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Cover of A Systematic Review of Risk Scoring Methods and Clinical Decision Aids Used in the Primary Prevention of Coronary Heart Disease (Supplement)

A Systematic Review of Risk Scoring Methods and Clinical Decision Aids Used in the Primary Prevention of Coronary Heart Disease (Supplement)

NICE Clinical Guidelines, No. 67S

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Author Information

,1 ,1 ,2 and 1.

1 Department of Social Medicine, University of Bristol, Canynge Hall, Whiteladies Road, Bristol, BS8 2PR
2 Tayside Centre for General Practice, Kirsty Semple Way, University of Dundee, Dundee, DD2 4AD

Summary

Background:

Guidelines recommend that cardiovascular disease risk scoring methods are used to identify patients who are asymptomatic, but at high risk of future cardiovascular disease.

Methods:

Using standard Cochrane methods we performed a series of systematic reviews to assess the accuracy and effectiveness of risk-scoring methods in different populations.

Results:

A comprehensive search strategy identified 3,439 articles of which 996 related to the use of risk scoring methods. One hundred and ten risk scoring methods were identified of which 70 were specifically aimed at guiding primary prevention of cardiovascular disease. Most of the risk scores included a core set of variables reflecting the contemporary established independent risk factors, although several widely recommended methods do not include family history of cardiovascular diseases. Some methods incorporated an adjustment for use in geographic regions with differing levels of cardiovascular disease risk.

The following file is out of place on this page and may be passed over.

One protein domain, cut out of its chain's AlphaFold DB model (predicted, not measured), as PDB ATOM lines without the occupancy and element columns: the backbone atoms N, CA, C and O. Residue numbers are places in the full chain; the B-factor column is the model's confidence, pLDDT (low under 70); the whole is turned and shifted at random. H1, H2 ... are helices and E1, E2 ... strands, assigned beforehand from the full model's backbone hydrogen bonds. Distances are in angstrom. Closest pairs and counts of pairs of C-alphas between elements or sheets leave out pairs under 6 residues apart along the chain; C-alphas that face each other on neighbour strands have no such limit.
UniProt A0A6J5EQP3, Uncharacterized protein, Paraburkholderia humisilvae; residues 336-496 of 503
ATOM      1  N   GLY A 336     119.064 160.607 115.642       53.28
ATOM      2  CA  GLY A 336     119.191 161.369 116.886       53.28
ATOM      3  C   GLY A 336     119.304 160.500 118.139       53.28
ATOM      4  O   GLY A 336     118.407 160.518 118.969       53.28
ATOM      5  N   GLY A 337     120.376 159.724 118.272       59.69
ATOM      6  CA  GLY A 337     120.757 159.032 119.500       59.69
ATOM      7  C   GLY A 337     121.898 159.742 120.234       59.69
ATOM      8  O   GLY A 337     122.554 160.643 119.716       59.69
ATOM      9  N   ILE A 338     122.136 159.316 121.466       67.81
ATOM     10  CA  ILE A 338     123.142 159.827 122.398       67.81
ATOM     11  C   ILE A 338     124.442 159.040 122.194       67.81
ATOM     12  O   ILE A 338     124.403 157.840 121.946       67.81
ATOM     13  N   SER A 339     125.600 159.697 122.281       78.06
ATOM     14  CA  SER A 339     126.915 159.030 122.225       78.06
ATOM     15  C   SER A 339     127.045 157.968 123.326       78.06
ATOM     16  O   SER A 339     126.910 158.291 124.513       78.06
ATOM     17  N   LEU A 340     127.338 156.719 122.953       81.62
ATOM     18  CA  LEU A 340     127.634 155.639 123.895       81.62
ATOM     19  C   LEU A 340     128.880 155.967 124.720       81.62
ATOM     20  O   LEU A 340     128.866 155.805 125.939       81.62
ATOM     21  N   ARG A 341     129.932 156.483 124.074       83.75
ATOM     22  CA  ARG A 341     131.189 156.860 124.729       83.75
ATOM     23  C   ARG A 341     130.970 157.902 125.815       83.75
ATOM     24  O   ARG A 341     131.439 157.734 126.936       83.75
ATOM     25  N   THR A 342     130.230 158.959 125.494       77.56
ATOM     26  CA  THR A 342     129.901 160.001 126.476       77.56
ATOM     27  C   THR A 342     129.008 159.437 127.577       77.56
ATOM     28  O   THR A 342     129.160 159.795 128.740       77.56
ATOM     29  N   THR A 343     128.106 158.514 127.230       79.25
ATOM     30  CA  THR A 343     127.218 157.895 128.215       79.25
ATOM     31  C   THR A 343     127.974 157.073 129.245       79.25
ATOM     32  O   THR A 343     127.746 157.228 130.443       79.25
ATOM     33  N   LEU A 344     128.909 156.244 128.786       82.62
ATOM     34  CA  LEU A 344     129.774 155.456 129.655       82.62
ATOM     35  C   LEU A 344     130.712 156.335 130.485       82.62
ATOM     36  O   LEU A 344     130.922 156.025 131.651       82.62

Studies reporting the generalisability of Framingham-derived scores in 112 different population groups revealed a tendency to over-estimate the risk of coronary heart disease in groups with low observed risk and to under-estimate risk in high-risk groups. There were no consistent sex differences in the calibration of risk score, but discrimination was better in women than in men.

Only four randomised controlled trials examined the effectiveness of risk scoring methods in improving health outcomes in hypertensives (3 studies) and diabetics (1 study). Effectiveness in moderate risk individuals was not examined. None showed any improvement in absolute risk or their primary outcomes compared to controls.

Conclusions:

The generalisability of risk scores in different populations cannot be assumed and there is currently little evidence that they are effective in improving health outcomes. Future research needs to be directed at refining the accuracy of prediction models and, most importantly, examining ways of turning them into effective clinical tools.

Contents

This study was funded by the Policy Research Programme of the UK Department of Health, project number RDD/030/064, and was carried out while PB was being supported by the Wellcome Trust. The views expressed here are those expressed by the authors and not necessarily those of the funding agencies. The funding agencies had no role in the date collection or in the writing of this paper. The guarantor accepts full responsibility for the conduct of the study, had access to the data and controlled the decision to publish.

Copyright © 2008, Royal College of General Practitioners.
Bookshelf ID: NBK55818PMID: 21834196

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